The old saying does often seem to hold true: the rich get richer while the poor get poorer, creating a widening gap between those who have more and those who have less. The sociologist Robert K. Merton called this phenomenon the Matthew effect, named after a passage in the gospel of Matthew. Yet the more closely we examine the sociological effects of this principle, the more complicated the idea becomes. Initial advantage doesn't always lead to further advantage, and disadvantage doesn't necessarily translate into failure. Does this theory need to be revisited?
Merton's arguments have significant implications for our conceptions of equality and justice, and they challenge our beliefs about culture, education, and public policy. His hypothesis has been examined across a variety of social arenas, including science, technology, politics, and schooling, to see if, in fact, advantage begets further advantage. Daniel Rigney is the first to evaluate Merton's theory of cumulative advantage extensively, considering both the conditions that uphold the Matthew effect and the circumstances that cause it to fail. He explores whether growing inequality is beyond human control or disparity is socially constructed and subject to change. Reexamining our core assumptions about society, Rigney causes us to rethink the sources of inequity.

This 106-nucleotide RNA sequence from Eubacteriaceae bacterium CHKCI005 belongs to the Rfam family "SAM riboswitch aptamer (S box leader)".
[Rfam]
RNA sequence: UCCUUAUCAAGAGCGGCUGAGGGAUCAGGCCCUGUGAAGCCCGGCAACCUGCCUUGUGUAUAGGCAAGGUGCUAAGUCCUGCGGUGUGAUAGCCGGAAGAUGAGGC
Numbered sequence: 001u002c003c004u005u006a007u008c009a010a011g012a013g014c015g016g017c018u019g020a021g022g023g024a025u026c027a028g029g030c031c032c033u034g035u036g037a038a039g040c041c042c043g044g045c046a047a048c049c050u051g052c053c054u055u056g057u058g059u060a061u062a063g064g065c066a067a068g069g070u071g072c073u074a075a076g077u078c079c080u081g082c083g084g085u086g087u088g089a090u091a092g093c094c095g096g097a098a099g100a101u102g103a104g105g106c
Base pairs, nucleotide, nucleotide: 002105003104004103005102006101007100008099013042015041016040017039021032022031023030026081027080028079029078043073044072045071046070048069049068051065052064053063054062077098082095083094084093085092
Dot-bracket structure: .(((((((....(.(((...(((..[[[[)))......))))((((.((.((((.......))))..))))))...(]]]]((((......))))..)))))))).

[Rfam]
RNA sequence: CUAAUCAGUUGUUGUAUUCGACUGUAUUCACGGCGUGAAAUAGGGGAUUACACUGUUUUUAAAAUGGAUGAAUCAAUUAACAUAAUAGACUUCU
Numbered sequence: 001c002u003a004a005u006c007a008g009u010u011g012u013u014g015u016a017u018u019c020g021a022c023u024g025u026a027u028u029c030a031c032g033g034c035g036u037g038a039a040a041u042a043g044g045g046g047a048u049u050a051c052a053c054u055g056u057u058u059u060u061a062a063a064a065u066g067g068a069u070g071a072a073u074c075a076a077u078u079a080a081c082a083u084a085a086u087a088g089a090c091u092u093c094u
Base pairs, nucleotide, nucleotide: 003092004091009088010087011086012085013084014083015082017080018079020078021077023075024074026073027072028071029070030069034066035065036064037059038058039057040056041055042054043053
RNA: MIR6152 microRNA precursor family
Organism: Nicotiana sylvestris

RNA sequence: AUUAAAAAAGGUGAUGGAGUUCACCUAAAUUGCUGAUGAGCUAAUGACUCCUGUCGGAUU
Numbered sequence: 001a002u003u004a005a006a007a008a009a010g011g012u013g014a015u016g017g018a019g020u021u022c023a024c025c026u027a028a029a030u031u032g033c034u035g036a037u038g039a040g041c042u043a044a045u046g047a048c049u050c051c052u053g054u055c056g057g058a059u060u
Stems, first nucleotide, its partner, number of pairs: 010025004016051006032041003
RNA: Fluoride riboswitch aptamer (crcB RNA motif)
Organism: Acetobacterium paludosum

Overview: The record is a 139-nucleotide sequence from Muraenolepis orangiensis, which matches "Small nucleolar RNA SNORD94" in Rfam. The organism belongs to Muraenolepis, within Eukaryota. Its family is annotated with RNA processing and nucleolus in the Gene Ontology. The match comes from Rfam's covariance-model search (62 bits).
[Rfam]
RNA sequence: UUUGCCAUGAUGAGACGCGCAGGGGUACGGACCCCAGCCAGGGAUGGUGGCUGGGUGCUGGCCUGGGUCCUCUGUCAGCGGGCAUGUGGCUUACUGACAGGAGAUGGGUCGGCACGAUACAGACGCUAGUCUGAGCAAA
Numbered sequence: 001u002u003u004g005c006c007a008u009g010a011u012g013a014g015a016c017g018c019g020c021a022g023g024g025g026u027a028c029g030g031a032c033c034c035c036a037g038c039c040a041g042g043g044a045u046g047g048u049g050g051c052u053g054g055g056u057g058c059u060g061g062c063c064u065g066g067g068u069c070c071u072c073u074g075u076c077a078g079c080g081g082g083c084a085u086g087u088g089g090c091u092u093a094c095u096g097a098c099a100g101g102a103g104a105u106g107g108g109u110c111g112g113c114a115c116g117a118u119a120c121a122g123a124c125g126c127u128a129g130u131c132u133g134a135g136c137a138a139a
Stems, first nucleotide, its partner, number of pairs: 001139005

In the Gospel according to Matthew, Jesus says, "To anyone who has, more will be given and he will grow rich; from anyone who has not, even what he has will be taken away." Based on this enigmatic statement, the sociologist Robert K. Merton labeled the tendency of the rich to get richer and the poor to get poorer "the Matthew effect." St. Mary's University sociology professor Rigney (The Metaphorical Society) presents evidence from science, technology, the economy, politics, public policy, education, and culture to show that, generally speaking, this dynamic is so strong that it might be considered a social law: initial advantages position one for further advantages. The writing is terse, cataloguing study after study in a few paragraphs to establish the tendency of inequality to grow with the passage of time. A concluding chapter examines the ethical and policy implications of Matthew effects for example, should socially disadvantaged students be given more aid than the advantaged? Rigney's summary of the latest research findings should contribute to a much needed discussion between policy makers, social scientists, and the general public.